I do not have a pre-set opinion on this. It would seem that as we stand, opinions are divided but there has to be a way surely to establish whether (a) there is a "strain problem" and (b) if so, how long might it take in terms of roll usage to manifest itself


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02-20-2019, 12:35 PM   #52
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QuoteOriginally posted by itsdoable Quote
Perhaps this diagram will shed some light...
Looking at the drawing might a shim of the same thickness as backing paper attached to the pressure plate rail do the trick? It would "trick" the insert into believing that 220 film were inserted.
02-20-2019, 04:18 PM   #53
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I am not an engineer and admit to having a problem with understanding engineering drawings but from "itsdoable's" diagrams it appears that with a 220 back the pressure plate is thicker than the 120, such that the pressure plate on the 220 plus the film is equal to the 120 pressure plate plus film and backing paper.

If this is correct then why does using a 220 pressure plate in a conversion to 120 plus both the film and backing paper not increase the total thickness. From the pictures given to us by kaseki the only lower lip part of the 220 plate appears to be able to compensate for the 120 backing paper is the edges and not the central area where the film plus paper runs

Given this, I cannot see how using a 220 plate in any way compensates for the addition of the backing paper so my conclusion is that there will be more strain on the motor. Whether this in enough to lead to a problem remains open. Some believe it has and others report no problem

I may have completely misunderstood what is being said about shims, adhesive silver tape being the "cure" to any problem of extra strain

I do not have a 220 back to examine so I start at a disadvantage. I would be grateful if anyone can explain what the flaws are in what I have said. Has anyone measured both plates to check if they are of different thickness and if so what was the result?

asahijock

02-20-2019, 06:44 PM   #54
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So 6 x $26 for 220 backs =$156. Six 120 backs at $100 each is $720. Difference is $564 which will buy a replacement 645N body IF the film advance motor fails. I picked numbers that I bought backs with.
02-20-2019, 07:54 PM - 1 Like   #55
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QuoteOriginally posted by grhazelton Quote
Looking at the drawing might a shim of the same thickness as backing paper attached to the pressure plate rail do the trick? It would "trick" the insert into believing that 220 film were inserted.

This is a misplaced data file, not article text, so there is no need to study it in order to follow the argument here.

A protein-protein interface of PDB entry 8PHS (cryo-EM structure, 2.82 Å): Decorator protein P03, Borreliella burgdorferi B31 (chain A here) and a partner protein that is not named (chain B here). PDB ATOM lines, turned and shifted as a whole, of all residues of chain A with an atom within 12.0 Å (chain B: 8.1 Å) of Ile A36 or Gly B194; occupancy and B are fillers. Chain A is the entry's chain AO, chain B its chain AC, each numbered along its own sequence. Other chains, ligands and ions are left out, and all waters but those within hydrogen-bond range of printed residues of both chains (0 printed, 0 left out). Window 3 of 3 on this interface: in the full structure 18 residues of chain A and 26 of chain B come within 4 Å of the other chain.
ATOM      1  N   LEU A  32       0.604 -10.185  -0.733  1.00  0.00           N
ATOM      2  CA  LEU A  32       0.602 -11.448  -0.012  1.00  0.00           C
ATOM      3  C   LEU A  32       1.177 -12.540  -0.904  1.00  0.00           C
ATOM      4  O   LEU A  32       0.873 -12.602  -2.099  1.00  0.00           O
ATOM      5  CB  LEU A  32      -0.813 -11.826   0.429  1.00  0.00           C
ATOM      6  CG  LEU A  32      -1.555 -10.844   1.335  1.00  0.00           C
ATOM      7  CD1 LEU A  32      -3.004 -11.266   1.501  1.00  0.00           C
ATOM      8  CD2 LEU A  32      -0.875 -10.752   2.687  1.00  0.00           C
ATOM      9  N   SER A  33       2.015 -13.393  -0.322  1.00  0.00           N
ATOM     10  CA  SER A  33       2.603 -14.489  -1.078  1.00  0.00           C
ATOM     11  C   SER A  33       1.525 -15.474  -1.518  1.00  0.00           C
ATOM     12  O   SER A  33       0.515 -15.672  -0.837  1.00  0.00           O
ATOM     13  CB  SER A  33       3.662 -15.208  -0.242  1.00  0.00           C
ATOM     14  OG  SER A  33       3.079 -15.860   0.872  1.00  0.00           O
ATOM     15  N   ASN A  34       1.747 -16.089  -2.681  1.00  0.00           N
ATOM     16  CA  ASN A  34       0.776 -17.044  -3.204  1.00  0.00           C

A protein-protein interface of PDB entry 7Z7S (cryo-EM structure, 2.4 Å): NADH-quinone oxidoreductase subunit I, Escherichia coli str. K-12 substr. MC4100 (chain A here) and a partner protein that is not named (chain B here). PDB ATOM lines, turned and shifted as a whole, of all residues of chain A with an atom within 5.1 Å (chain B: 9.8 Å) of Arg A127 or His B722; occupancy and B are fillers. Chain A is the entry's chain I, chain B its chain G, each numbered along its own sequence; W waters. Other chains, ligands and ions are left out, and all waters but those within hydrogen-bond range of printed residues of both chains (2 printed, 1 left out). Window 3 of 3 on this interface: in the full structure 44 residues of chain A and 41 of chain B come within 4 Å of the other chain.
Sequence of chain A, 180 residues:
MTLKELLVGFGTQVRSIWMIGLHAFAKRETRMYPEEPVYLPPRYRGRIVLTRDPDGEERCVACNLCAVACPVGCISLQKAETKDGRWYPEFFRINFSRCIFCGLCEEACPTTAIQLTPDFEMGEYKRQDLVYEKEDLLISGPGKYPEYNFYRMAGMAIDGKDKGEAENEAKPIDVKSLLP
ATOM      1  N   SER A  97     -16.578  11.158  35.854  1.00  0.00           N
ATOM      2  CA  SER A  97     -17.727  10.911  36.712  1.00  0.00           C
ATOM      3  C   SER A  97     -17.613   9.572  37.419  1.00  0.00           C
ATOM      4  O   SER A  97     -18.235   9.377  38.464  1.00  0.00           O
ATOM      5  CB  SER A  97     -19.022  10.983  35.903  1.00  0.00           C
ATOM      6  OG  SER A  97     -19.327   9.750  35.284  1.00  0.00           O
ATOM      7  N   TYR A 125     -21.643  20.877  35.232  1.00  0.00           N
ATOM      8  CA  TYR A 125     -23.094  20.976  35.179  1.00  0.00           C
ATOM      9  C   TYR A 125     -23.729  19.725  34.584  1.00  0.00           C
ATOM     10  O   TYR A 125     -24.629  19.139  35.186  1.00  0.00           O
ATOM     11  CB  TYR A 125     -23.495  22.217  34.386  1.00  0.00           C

That is what I did (and said in post #40). By default, the rails in the camera are set for 120 (film + backing paper), thus a flat pressure plate pressed against the outside rails provides the correct gap to hold the film flat against the film rails. The 220 back has the pressure plate machined away where it touched the outer rails so that it makes up for the paper backing thickness. This is what I did (plus the flipping the plastic thing).



Re: 50 rolls of film. That is about the # of 120 rolls I shoot recreationally in a year. It about 2 wedding worth if I'm primary - although the last time I was primary, only 1/2 was 120, the other half was 135 (and that was a long time ago!). When I'm not the primary (ie: shooting guest) it's 5~10 rolls.
02-20-2019, 08:18 PM   #56
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I think the question I was asked has been answered by itsdoable above. I would only suggest that itsdoable add the film backing paper to the drawing above to make the 120 solution fully obvious. As I noted before, the actual thickness of the pressure plate in the zone where the film is does not matter because it is the film side that rides the rails.

Bottom line: Add the tape as shown above on the 220 plate. The tape thickness will need to be determined from the cut depth on the pressure plate. I haven't got any 220 backs so I haven't had an urge to look for metal tape, but if I were to do so, I might start with McMaster-Carr, or even eBay (after determining what thickness is needed). The tape might be categorized as shim stock. Cut off the excess.
02-21-2019, 02:36 PM   #57
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I have been going over this whole thread tonight and mikebob in post #11 got an answer from Eric at Pentax( I assume he is the guru engineer on all things Pentax?). I have to say that in relation to the nub of this thread about a 220 to 120 conversion Eric's answer did not seem in any way to cover the question asked of him. mikebob then replied and his reply left little or no doubt about what information was needed from Eric. mikebob as of May 2010 was awaiting an answer but has not been back to say if he ever received one. I suspect not otherwise he would surely have given us the reply

So in the first instance Eric at Pentax seems not to have answered the question and in the second instance when mikebob made it very clear what the issue was, there appears to have been no answer in nearly 9 years

I always get suspicious when clear questions do not get clear answers. It suggests that while the person with the knowledge(in this case Eric at Pentax) has the answer he'd prefer not to give it. We need to ask ourselves why